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Private Lessons: 3 Easy Keys for Sticking Your Irons

By Staff
Too much lower-body action can make you lose your balance, rhythm and timing. As you swing through impact, firmly plant your left foot in the ground, as though you were trying to leave a footprint in the turf. This effectively turns your left leg into a solid post, letting your hands, arms and club whip past your body and hit the ball with maximum speed. At impact, you should feel most of your weight in your left heel, and your right heel should be barely off the ground.
To swing around a solid left side, plant your left foot into the ground as you swing through impact.
It’s important to maintain the same amount of forward bend from address all the way through impact. This allows you to stay over the ball without moving your spine angle up or down, ensuring a solid strike. If you rise up (i.e., lean backward) out of your original address posture, you’ll probably flip the club upward and catch the ball thin.
At the end of your swing, you should feel most of your weight (about 80 percent) resting on the outside edge of your left foot, with your left instep slightly off the ground. Your hips should face the target, and your right shoulder should look down the fairway. If you can hit this position in good balance, you’ll catch the ball flush time after time.
Your spine angle should remain the same from address through the hitting zone. A trick to achieve this: Focus on keeping your sternum the same distance from the ground.
For better balance in your follow-through, think “left” as you complete your swing. Most of your weight should be on the outside edge of your left foot, and your hips should have fired to the left.
Originally published by
Golf Week
Golf Life: Your favorite golf memory? This one’s a Sandy to remember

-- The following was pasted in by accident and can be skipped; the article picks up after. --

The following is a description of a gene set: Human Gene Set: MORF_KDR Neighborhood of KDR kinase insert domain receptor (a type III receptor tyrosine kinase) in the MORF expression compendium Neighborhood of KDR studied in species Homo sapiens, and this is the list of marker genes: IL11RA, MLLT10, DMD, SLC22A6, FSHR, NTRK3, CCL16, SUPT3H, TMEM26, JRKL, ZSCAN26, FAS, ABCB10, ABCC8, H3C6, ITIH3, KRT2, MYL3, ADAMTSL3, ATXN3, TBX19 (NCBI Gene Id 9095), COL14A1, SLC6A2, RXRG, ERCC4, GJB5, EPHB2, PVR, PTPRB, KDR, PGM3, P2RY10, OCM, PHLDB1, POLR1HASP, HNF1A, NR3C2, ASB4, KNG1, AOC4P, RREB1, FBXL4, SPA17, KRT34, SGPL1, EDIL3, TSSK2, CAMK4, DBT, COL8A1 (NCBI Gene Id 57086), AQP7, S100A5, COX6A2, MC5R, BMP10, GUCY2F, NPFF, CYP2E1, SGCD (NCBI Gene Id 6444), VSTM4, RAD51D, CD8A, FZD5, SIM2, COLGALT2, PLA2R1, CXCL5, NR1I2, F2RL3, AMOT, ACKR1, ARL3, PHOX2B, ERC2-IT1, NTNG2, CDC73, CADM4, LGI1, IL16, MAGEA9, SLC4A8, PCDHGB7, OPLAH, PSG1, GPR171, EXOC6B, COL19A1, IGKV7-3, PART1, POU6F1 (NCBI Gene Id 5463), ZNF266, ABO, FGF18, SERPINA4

By: Ran Morrissett
(Editor’s note: While most golf courses in the United States don’t officially allow dogs, perhaps they should on occasion.)
My favorite memories on a golf course – bar none – come from evening rounds at the James River Course of the Country Club of Virginia several decades ago. Four of us – my two brothers, Dad and myself – were golfers. One – Mom – was strictly there for moral support and she was joined by another female:
Sandy, our dog.
Sandy was a mix, part collie, part something else (perhaps fox?) and weighed a little over 30 pounds. As soon as we saw her at the S.P.C.A., we snagged her. During the summer months from the late 1970s to the early 1980s, Dad would conscientiously get home for a quick dinner, and then we would all pile into his car. Sandy liked to be last so that she could then bound up and sit on someone’s lap to allow her long snout and tongue to hang out the window.
Once en route to the course, something caught her eye and she sprang out through the open window as we rounded a bend. People think chasing a white ball is insane; try jumping out of a car moving 25 mph!
We tried to be on the first tee no later than 6:15 p.m. as we knew the front nine would be empty.
Sandy would hover close by and when Dad addressed his drive, she’d get on her mark and then shoot off the moment he made impact. Dad was never fazed, and his focus always amazed us.
We never brought a leash and Sandy ran free. On the odd occasion, she might scare up a deer or two but generally she would chase squirrels and birds, alas with no success. That didn’t stop her from trying though. A few of the holes brushed up along some wetlands and sometimes she would reek to high heavens. The car ride back turned into a debate of who had to wash her.